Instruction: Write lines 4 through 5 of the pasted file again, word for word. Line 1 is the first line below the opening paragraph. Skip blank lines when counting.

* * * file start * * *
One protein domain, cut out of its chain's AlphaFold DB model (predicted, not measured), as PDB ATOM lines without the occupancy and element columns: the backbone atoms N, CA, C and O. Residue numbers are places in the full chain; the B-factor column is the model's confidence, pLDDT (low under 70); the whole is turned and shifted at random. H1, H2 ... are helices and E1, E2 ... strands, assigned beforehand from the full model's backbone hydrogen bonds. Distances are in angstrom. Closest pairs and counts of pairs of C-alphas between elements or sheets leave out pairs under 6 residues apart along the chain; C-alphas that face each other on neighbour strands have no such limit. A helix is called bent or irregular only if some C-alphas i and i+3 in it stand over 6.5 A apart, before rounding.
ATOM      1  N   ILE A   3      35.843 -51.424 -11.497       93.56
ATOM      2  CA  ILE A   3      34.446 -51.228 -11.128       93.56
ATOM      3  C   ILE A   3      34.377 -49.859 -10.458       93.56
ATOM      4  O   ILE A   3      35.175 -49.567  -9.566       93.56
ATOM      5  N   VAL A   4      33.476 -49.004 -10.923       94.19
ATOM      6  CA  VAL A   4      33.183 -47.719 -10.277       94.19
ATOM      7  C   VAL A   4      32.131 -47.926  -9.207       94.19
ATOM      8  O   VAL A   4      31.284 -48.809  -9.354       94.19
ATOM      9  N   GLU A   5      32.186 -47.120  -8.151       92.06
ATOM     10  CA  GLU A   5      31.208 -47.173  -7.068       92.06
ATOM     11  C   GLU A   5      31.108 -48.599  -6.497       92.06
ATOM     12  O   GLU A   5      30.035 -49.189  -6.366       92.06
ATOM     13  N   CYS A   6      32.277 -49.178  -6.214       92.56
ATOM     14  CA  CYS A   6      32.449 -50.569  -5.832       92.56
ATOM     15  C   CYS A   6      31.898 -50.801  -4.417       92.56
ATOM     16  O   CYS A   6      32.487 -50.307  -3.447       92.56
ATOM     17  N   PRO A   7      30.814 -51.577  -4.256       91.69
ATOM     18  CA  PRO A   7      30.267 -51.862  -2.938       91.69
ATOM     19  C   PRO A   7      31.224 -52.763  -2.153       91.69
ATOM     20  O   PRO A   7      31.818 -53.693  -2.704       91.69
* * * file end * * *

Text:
ATOM      4  O   ILE A   3      35.175 -49.567  -9.566       93.56
ATOM      5  N   VAL A   4      33.476 -49.004 -10.923       94.19